Here's what you should avoid:
- Reading off of a piece of paper (if you need notes to keep you on track, ONLY use bullets on a minimal list. DO NOT STARE AT IT! LOOK AT YOUR AUDIENCE!)
- Reading ANYTHING off of a PowerPoint slide (if you do this, go have someone punch you in the face and call me in the morning)
- Text-heavy presentation aids
On the other hand, you might benefit from including:
- Questions to your audience
- Pop culture references and examples (they can be fun and educational when worked in as metaphors explaining more complicated or dry subjects)
- Lots of images and cool presentation aids
- Moving away from a podium and walking around
You'll actually find that when your audience is more entertained, you're more at ease. Everybody wins! All you have to do is find a style that works for you. Don't feel as though you have to comply with traditional presentation techniques. You don't!
What about you?
Go For It!
Let's wrap this up. I used to be terrified about giving presentations in front of other people. Now I couldn't care less. This is why:
- I don't care what people think about me
- I don't take myself seriously
- I tend to think through my presentations ahead of time, so I don't worry about losing my way
- I have had a decent amount of practice
- I've found ways of giving presentations that I am comfortable with
Have you become more comfortable with public speaking over the years? What has helped you? Let me know by leaving a comment!
Lana Adler from California on March 28, 2015:
This is one of the best public speaking advice articles I've read (and I've read many - establishing credibility ;-)) You've made every point so clear, and used humor to illustrate it even further. Thanks! Part of me (like 99% of me) doesn't want to ever have to use these tips, but in case I do - it's good to know!
Ashley Vailu'u from Central Texas on February 27, 2014:
I can relate so well to your experiences of shaky hands and major depression of speaking in front of others! When I was in highschool I remember having to present an essay in front of my entire class (and I was so shy that I don't think more than 2 other kids even knew my name). I thought I would be cool about it, but once I stood up and felt all those bored eyes on me I freaked out. I stuttered, I was shaking, and even started crying; I had to run out of the classroom. Now that I'm older I understand that in order to better my life and build positive relationship I have to move outside of my comfort zone. This includes standing up for myself and my beliefs.
Anyway, great article! Very relatable and practical!
Andrew Wheeler from St. George, Utah on March 22, 2012:
This is an awesome Hub! Just thought i would stop by since you did and I love your page! Its rad! and you have great information! :)
Simone Haruko Smith (author) from San Francisco on March 14, 2012:
Thanks, Eliminate Cancer! And you're so right- all these things overlap!
Eliminate Cancer from Massachusetts on March 09, 2012:
Wonderful advice - I believe this applies not just to public speaking, but should include dating, job interviews, and friends' weddings when you don't know anyone except the bride.
Simone Haruko Smith (author) from San Francisco on February 23, 2012:
Yes, vespawoolf! The hand puppet trick is a real winner! I'm glad to hear that time and practice has made a difference :D
Vespa Woolf from Peru, South America on February 19, 2012:
I'm one of the "I don't like public speaking, but it's not a major fear" crowd. Ten years ago I would've been shaking in my boots at the prospect, but time and practice has helped. It also helped me to realize that I'm not the center of the universe, as you mentioned. People don't really care that much. I might try the hand puppet trick next time. : ) I enjoy your writing...you make me laugh!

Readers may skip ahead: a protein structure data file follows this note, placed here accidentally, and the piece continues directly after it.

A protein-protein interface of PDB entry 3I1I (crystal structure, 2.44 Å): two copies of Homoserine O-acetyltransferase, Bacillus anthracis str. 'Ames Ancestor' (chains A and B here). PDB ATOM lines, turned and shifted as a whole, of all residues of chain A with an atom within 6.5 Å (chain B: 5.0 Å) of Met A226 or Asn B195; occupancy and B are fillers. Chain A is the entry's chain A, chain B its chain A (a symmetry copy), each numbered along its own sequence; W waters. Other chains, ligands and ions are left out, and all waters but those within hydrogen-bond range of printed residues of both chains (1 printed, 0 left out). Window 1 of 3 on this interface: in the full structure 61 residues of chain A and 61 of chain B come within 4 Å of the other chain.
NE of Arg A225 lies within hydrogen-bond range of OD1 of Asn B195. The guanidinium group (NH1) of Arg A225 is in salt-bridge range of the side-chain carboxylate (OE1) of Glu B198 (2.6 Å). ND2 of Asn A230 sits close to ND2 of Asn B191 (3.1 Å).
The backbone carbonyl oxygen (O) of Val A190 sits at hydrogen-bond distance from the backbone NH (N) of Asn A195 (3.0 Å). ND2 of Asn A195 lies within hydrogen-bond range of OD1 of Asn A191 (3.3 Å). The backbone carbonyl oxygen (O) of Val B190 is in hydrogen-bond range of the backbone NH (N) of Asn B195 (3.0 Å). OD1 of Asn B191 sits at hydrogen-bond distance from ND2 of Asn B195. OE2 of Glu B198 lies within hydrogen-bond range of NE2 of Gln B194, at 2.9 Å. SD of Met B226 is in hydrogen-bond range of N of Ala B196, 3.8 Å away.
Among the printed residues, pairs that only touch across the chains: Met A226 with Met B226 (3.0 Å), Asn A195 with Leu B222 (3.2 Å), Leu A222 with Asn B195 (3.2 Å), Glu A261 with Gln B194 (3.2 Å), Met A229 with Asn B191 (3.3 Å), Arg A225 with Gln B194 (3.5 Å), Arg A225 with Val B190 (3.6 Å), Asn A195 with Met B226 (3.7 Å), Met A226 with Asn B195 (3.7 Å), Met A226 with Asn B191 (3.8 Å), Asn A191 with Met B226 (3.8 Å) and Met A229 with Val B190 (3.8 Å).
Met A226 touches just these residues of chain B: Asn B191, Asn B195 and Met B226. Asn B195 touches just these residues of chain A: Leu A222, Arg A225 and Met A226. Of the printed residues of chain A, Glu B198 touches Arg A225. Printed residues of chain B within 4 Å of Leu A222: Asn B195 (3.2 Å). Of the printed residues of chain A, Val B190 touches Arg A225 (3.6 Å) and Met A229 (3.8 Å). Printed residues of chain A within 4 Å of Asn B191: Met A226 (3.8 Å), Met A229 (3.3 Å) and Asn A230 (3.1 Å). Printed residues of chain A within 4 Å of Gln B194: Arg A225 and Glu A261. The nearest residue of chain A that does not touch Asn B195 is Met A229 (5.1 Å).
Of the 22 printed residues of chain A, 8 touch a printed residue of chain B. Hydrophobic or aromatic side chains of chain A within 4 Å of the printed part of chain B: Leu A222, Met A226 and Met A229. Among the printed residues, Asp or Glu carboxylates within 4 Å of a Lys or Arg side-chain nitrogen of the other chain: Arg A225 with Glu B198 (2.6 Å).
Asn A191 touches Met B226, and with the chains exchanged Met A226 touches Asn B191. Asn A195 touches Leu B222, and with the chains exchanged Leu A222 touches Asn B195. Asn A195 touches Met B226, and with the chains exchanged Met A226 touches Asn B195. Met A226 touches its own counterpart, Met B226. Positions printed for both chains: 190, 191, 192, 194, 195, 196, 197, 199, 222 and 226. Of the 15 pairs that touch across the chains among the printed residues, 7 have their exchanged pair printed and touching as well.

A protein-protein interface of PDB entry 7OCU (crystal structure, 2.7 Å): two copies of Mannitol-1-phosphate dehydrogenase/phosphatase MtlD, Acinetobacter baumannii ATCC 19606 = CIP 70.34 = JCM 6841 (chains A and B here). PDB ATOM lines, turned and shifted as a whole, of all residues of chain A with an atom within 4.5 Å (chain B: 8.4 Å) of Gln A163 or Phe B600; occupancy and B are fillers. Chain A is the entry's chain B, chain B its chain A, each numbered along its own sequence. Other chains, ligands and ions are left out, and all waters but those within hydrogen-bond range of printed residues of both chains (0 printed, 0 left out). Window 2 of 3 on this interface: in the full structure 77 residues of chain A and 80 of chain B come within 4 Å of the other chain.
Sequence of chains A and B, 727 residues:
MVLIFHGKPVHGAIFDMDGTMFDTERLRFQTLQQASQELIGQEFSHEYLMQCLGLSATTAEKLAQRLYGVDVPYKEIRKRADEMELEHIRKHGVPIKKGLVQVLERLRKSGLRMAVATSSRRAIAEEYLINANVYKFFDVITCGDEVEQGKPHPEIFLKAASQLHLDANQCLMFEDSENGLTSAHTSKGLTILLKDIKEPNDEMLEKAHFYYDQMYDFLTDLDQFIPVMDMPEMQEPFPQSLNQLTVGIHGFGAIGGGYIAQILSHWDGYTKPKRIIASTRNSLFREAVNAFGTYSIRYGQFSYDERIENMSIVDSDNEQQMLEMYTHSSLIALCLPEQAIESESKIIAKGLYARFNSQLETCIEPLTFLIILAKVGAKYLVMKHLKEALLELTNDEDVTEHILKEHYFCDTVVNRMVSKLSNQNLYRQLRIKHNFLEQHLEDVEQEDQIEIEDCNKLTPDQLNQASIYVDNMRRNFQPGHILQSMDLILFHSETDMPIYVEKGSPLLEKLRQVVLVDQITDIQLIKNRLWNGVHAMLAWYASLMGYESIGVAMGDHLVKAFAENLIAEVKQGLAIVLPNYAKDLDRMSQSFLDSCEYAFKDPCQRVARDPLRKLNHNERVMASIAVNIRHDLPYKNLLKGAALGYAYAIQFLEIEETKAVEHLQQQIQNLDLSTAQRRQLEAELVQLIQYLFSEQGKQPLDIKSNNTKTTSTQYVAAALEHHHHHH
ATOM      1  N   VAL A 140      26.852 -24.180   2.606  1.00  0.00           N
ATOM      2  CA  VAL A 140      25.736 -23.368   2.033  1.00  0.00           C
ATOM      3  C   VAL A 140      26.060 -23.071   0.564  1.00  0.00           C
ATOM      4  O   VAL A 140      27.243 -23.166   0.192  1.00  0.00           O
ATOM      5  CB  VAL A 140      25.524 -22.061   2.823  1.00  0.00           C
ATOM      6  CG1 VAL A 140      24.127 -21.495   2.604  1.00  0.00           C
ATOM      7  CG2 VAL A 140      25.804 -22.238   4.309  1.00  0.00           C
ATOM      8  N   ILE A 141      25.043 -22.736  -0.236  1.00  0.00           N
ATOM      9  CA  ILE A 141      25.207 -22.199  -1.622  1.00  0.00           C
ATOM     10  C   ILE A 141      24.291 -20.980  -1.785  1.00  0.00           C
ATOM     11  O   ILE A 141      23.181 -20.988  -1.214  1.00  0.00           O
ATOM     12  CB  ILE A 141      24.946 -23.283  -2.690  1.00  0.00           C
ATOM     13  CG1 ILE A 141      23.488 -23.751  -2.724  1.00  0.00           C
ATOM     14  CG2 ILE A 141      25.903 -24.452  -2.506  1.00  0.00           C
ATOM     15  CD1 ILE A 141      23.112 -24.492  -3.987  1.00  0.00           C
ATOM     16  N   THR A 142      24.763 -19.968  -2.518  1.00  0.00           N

Simone Haruko Smith (author) from San Francisco on February 10, 2012:
Thanks Marina! And right on- it really does make a huge difference when a speaker's personality shines through.
Marina from San Francisco, CA on February 09, 2012:
Simone I think you nailed it. Not taking yourself too seriously it key! If you're not an overly serious person generally, why try to change that for a speech? It comes off as unnatural and awkward. The best speakers, in my opinion, let some (or all) of their personality come through when presenting. This makes the speech all the more engaging and authentic. Sweet Hub, me gustaaaa!
Simone Haruko Smith (author) from San Francisco on February 08, 2012:
I'll bet that you'll be brilliant, melbel! After all, you're getting to know your classmates, and since you've survived the card dropping fiasco, it will probably all be downhill from there on :D
Hahaa, well, there's something to be said for short-and-sweet, Wesman Todd Shaw! Most audiences would prefer that over a longer presentation any day!
Welp, Randy, all I can do is point you to whatever emails you've received and our forum policies :D
Great point about subject matter, FloraBreenRobison. I bet one HUGE reason why students in particular are nervous about public speaking is they're forced to talk about subjects that are new to them.
Reviewing video of one's speeches really does help, Robin- excellent tip! Great advice about positioning, too.
And I MOST CERTAINLY AM, Om!! And hahaa, I'm really glad your practice paid off- hahaa! Puking in the middle of a presentation would be horrid- though... it would also make for an excellent story!
Om Paramapoonya on February 07, 2012:
YOU are "extremely socially awkward"??? haha That is hard to believe. I'm socially awkward, too. In grad school, I felt like I was gonna throw up and die every time I had to make a presentation. Trying not to care or not to take myself seriously didn't usually work for me, but practice really helped a lot. Due to diligent rehearsing, I managed to make 6 good presentations during my 2 years in grad school without puking, fainting or peeing my pants!
Robin Edmondson from San Francisco on February 07, 2012:
Excellent advice, Simone! One of the best classes I ever took was on how to give speeches or presentations. The biggest things that I learned were to stand with your feet square and weight equal and to look your audience in the eye (a good amount of time is 5 seconds). They also videotaped us which was extremely useful to see our common missteps.
FloraBreenRobison on February 07, 2012:
With me it has everything to do with the subject. If I am talking about singing, a subject I know very well and love, I have no problem at all. But if I am assigned a topic I couldn't care less about (often happened in school), there is a problem. And I have a much easier time, regardless of the subject, talking to a roomful of 1,000 people, than I do talking to only two or three people.